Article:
This section of the Sierra is known as one of the harder sections on a normal year. Seven passes and two very dangerous river crossings awaited us. In a normal snow year, everyone would likely see some snow but the burden would be all the climbing up to a pass only to go down again and do it all over. In a normal year, people can stop in a couple places to get resupplied. This year, nothing was really open so we started carrying over 10 days of food. Or what we hoped would be enough for 10 days. We had to go back over Keasarge pass, where on the way out we ran into Stefani (Josh from Warrior Expeditions), and then a long awaited reunion with our friend Poppins. We decided to stay where she was, which wasn’t as far as we had planned to go. Thus began the fiasco. We woke up later than we should have (4:30) to head towards Glen Pass. We got separated early on and Sugar Glider disappeared into the sunrise while the rest of us got reconnected. As such, we didn’t get to Glen Pass until mid morning. As with all of the passes I will talk about, Glen Pass was completely covered in snow. On a normal year, there are switch backs all the way up and back down these passes. This year whoever was the first person up the pass kicked the steps into the snow, which was almost never on trail, often along the edge of a steep, scary slope of avalanchy snow and also quite frequently straight up the mountain. Like doing a stair stepper, at 11,000ft for a mile or two. All of these conditions are bearable when the snow is hard. In the slush it’s exponentially harder and more scary. We hit Glen when the sun had been shining on it for a few hours so it was slushy. The uphill was hard but not a big deal. On the backside, however, there were footsteps along the edge of the bowl of snow. We went down them because there really wasn’t any other way down but once we got to a stopping point and looked back up, we all had our first (of many) ‘oh shit what did we just do?’ moments. The trail was on an avalanche shoot and it looked like it could slide at any moment. We had to sit on some rocks for a while to decompress from the stress but we continued on. About three miles later, we ran into one of the other Warriors, Tinman, walking back southbound. He had started a day before us and had come up on a stream that he was uncomfortable crossing alone. He had waited all night and still felt like it was too strong. He made the decision to head back and skip this part of the Sierra for his own safety. We took his recommendations into account but chose to see it for ourselves. We did not, under any circumstances, want to go back up over Glen Pass again so I began a somewhat frantic Garmin inreach conversation with my amazing brother Terry about finding bailout routes in case we couldn’t cross this stream. Let me take a moment to clarify what streams and creeks mean in a high snow year. On our maps, they are sometimes named, but often just called “seasonal stream.” A lot of the comments on these streams from 2018 are “easy rock hop” or “dry”. This year these streams and creeks are raging rivers, full of melted snow, angrily rushing to whatever the easiest downhill destination the water can flow to. The stream Tinman couldn’t cross was narrow but flowing very fast and when we got there at 6pm, about waist deep. We chose to sleep right next to that stream because early morning time around 5 or 6am is when the streams are at their lowest point usually because the snow isn’t melting at night. We got up at 2 just to check to see if it was better but it was still raging. At 6, we paired up with a great guy named Pogo and a gal named SOBO and all of us crossed together in a line. It was scary, but just like Forester, we had no idea how easy that actually was. At this point we still hadn’t met up with the rest of the group so the Women of the West (Frogger, Grandma, Alli and me) kept trudging along. Because we had to sleep by that stream that night we had to cross Pinchot in the slush as well. It was not nearly as scary but it wasn’t fun. We knew where our friends were planning to sleep so we kept trudging well into the afternoon and finally we came down this awful steep hill (where I fell through a snow bridge, a story for a different day) and there they were. UV, Mango, Puns, Sugar, Pitstop and Recharge. I don’t think any of us could have been happier to see them. We camped with them and the next day arouse at the bright beautiful time of 2am to attack Mather Pass. Our third and probably the worst of the passes we were going to cross. As we approached the pass we noticed that the trail was supposed to be on the right side but no, all the footsteps were on the left. A closer look revealed why-several avalanches had already happened on the side with the trail. So we headed straight up. Part way up, this made up trail took us to a bunch of boulders and rocks that we literally had to climb up and over. That was scary enough but then after that it was another section of side of the bowl, steep drop off hell for a good 1/4 mile. Sugar post holed (when your foot falls through the snow knee deep or further) on that section and he saved his own life by digging his ice ax into the left side of the mountain. I lost my balance once and teetered to the right but thankfully recovered quickly. Our friend UV is not a fan of heights so this one was particularly hard for her. But we all got up and around and were rewarded with a rather gentle downhill on the backside. We kept trekking, knowing we had a day without a pass after that. I was having a bad day, off balance all day long, and I felt pretty awful. I must have fallen in the snow two dozen times. But we all got to camp pretty early so I was able to take a nap in the sun and recover. The next day we walked to the base of Muir Pass. At this point we were on the John Muir trail, said to be one of the most beautiful parts of the Sierra. All we saw was snow by this point. I’m sure its gorgeous but day after day of slushy snow can skew your perspective. I will say cowboy camping at 10,200ft overlooking a frozen lake with a waterfall in the distance was pretty amazing, if not a little chilly. The next day we got up early and before we knew it we were on top of Muir pass. Easy peasy. What a nice change. However that day we had our first big river crossing ahead of us. Since I wasn’t feeling well we took our time and unfortunately made our friends wait a very long time at Evolution Creek for us. We crossed with water above our chests but it was the beginning of a couple of challenging days. The next day Grandma, Frogger and I decided to get a little rest so we didn’t wake up until 5 or 6 and didn’t leave until 8. Our original planned campsite wasn’t really far away, before Selden Pass so we thought we had the time to get there and perhaps see if we wanted to keep going, so we wouldn’t keep our friends waiting the next big river, Bear Creek. Unfortunately for us, we didn’t communicate this with our friends so they thought we just wanted to do our own thing. So they kept going also and crossed Bear Creek mid afternoon that day. We got down to a stream before Bear Creek at around 5:30 and it was so high we decided to sleep next to it. At this time Pogo (he’s about 5’10”) had joined us and chose to wait with us. We got across the stream the next morning around 6 and then headed the mile or so south the Bear Creek. We were in awe of the immensity of this creek. Moving very fast and it was very deep at the trail crossing, even at 7:30am. One of the cardinal rules of river crossings is to take the time to look for the best place to cross. Lucky for us about 1/2 mile downstream, we found a log to cross on. Still scary but we don’t get caught in the raging flow of the river. Pogo helped us get across and we counted our lucky stars for not having to walk directly through that river. We had been in the water a bit and at 7:30am it’s not a beautiful, warm experience. We had to stop for an hour and take our socks off and get in our sleeping bags because we were so cold. We kept going after that. We had heard that Vermillion Valley Resort had just opened and had a few supplies but we really didn’t want to stop. However, we decided we needed to because we didn’t want to be in that same, hungry starving position we were in the last time. So we climbed down the steepest non trail garbage of a hill (falling numerous times) and lo and behold at the trail exit for VVR, there were three (civilians, non hikers, people in jeans, people we can’t really relate to) right there. They were the “ferry” drivers and they were changing the sign to tell us that they are in fact open for business. So we got on a little boat and they took us across the lake to the resort. We reconnected with our friends and worked out our communication issues and spent a lot of money getting food and eating dinner. We then headed out with out sites set on getting to Mammoth. We felt safer and had only one more pass ahead of us. We got over it and trudged through a thunder storm to camp on the other side of a river (with a bridge!!!!). We had no idea but our friends were a mere .2 miles ahead of us. The next day we walked the 6 miles to get off the trail to go to Mammoth Lakes. We had to do a 2.5 mile road walk because the road wasn’t opened but once passed the gate, we were picked up by Poppins and everything started to feel a little better. F’d right in the A is the most appropriate description for this section because every day we felt like we were putting our lives in danger and jeez we were miserable. The passes were hard but the snow was scary. The rivers were raging and intense and we never had dry feet. The beauty of the Sierra was regularly lost to the intensity of the daily journey to survive. Our lives became primal. Get from here to there without slipping and falling off the side of a pass. Eat enough food, drink enough water, try to stay warm. No time for reading a book or enjoying the scenery. We all made it and thankfully, everyone else who has gone through have also made it. I know this probably sounds exaggerated but for us this was how we felt.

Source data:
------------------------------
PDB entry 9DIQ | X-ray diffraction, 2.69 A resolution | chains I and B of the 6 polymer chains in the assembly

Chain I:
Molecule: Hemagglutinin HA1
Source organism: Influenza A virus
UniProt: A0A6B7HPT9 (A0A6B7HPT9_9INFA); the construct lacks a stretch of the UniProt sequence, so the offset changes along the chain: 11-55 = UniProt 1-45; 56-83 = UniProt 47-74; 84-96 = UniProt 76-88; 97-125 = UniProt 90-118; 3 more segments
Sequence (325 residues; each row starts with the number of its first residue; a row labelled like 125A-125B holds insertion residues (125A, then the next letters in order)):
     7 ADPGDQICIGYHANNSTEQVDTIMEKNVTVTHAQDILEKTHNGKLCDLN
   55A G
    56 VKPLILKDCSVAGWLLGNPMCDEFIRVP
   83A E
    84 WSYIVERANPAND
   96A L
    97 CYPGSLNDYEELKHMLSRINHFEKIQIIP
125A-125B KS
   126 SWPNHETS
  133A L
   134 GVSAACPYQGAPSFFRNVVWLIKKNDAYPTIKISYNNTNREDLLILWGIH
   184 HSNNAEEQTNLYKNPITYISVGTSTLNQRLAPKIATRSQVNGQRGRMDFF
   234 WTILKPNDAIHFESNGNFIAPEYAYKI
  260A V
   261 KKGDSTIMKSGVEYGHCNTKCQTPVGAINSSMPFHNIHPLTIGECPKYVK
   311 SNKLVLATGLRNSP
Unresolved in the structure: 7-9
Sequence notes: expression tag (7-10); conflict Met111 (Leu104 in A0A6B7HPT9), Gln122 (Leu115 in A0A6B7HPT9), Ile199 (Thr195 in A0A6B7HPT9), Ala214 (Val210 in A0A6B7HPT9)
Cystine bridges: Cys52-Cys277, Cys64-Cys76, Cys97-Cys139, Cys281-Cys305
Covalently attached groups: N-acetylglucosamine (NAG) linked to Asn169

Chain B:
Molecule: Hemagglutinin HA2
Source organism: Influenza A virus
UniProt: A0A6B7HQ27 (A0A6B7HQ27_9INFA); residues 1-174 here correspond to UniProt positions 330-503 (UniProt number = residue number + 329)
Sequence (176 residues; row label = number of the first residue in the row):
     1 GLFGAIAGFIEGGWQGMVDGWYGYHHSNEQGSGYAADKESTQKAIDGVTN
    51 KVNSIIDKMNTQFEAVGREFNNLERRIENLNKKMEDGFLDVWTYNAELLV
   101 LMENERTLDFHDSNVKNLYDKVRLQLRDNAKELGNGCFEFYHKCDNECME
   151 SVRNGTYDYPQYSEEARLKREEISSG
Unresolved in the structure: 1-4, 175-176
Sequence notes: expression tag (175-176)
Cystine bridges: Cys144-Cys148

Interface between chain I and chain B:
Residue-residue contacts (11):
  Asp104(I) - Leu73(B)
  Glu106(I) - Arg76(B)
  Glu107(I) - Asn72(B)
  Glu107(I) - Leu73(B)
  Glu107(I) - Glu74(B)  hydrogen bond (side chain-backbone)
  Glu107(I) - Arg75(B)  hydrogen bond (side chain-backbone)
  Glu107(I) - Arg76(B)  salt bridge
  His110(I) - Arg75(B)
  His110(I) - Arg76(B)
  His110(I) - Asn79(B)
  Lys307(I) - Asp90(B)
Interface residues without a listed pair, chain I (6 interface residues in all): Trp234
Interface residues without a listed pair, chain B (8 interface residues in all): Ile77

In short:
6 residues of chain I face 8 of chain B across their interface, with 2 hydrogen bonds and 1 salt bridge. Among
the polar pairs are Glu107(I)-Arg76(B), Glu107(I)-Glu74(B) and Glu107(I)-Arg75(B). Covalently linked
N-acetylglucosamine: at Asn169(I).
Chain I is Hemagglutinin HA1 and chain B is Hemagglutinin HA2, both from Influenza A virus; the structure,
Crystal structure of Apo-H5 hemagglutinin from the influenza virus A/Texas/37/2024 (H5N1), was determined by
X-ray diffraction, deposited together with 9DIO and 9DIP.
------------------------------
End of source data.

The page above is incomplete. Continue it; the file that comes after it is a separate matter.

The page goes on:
The Sierra Part 3: Four Days of beauty, a couple hard days and then the oh shit moment.
Back on trail after Mammoth brought us to some areas without snow!! Whoa. We camped by a river and there was no snow within a close distance. So weird. We woke up the next day and took a detour to the Devils Post Pile, a National Park that has piles of rocks in the shape of posts. It’s very strange but pretty amazing to see how these things naturally appear in the middle of the Sierra. We kept trudging and hit some snow but nothing dramatic. The next few days we made our way into Yosemite National Park and then we got to see what all the fuss is about. Beautiful scenes with rivers flowing and meadows covered in actual green grass (not snow or brown dead grass just trying to come back to life after the snow has melted). Amazing, flat, actual trail walking for a couple days restored our spirits and our desires to continue on the trail. We didn’t get off to visit the touristy part of Yosemite because the road was still closed but we did see a lot of amazingly beautiful things. That part of the park is apparently swarmed with people that time of year normally so the fact that it was a ghost town made it so much better. We began to climb again. Back to the snow and more passes. Nothing super intense and we were very excited to be done with every going above 11,000ft. We had a few large streams to cross and while they were pretty deep, nothing was intense enough to truly scare us. There was one more side hill and a scary crossing with a log (again a story for another day) but we were okay. The next day after that crossing we had the last big river to cross, one more pass and another high elevation section and were were done. But as things go, it wasn’t going to be that easy. We crossed Falls Creek at around 1pm. Waist deep but not too bad. .25 miles after that, I slipped on a rock and fell with all my weight on my knee. The pain was excruciating and I couldn’t even dream of walking anymore that day. There was a good amount of blood but the internal pain was what worried me the most. We were 30 trail miles to the exit to Bridgeport that involved on more pass and another climb above 10,000 ft. This was the beginning of a moment in my life where I learned some very valuable lessons. Namely, how to accept help from other people, and there are some incredibly amazing people on this trail and in this world. We had planned to be in town the next day so our food was dwindling and our buddy Recharge had fallen earlier so we gave him our last big bandaids. Grandma and Frogger didn’t hesitate for a second in their decision to stay with me to get me out. Even though they didn’t have much food, they knew they had to help me. The next five days involved a lot of painful slushy snow with uphill climbs and downhill descents, some on snow, some on trail. Both ladies helped me up the hills, carried extra weight from my pack and took incredible care of me. Every person who passed us on the trail also helped. They gave us food and medical supplies. They stayed with us and boosted our spirits some. We got to see some folks we hadn’t seen in a while but also met new people. Everyone was so kind and generous and some even offered to carry my pack out. I was so humbled every day by how amazing everyone was. We didn’t starve. We kept trudging through. I had used my inreach to message our friends UV, Mango and Recharge to let them know why we were taking so long but it was a quick message and I turned off my phone and garmin to preserve battery. They got very worried because they didn’t hear anything else back and decided they were coming back to help. They had already made it to Bridgeport but they didn’t want to leave us out there. Without hesitation on their part, they decided to climb back up the steep hill that descends into Sonora Pass to make sure I could get down safely. They bought us these delicious croissants from the local bakery and Recharge and Mango essentially carried me down the hill. I don’t know what I would have done without these incredible people. What’s more is that in the town of Bridgeport, people came together to help out. UV, Mango and Recharge were at the bar talking to the local post master about me and our situation and he jumped into action, called a local sponsor for Warrior Expeditions and had her open her store for them after hours so they could resupply. I am now well known in this town-I went to the post office today and the woman behind the counter knew exactly who I was. I am so humbled. My sponsor picked us up at the trail head and drove us an hour and half to get to the hospital. The staff at that hospital were incredibly kind and helpful and after an x-ray and MRI, I discovered I have a small ACL tear and a possible micro fracture on my knee cap. Not totally debilitating, I should be able to hike again but not right away. It just so happens that I have family visiting this area so my amazing cousin Debbie came all the way up to the area where the hospital is and drove us all the way back. I’m now staying with her for a few days while I’m resting and recovering. But this isn’t the end. I will be going back to the trail. I still have business with the PCT.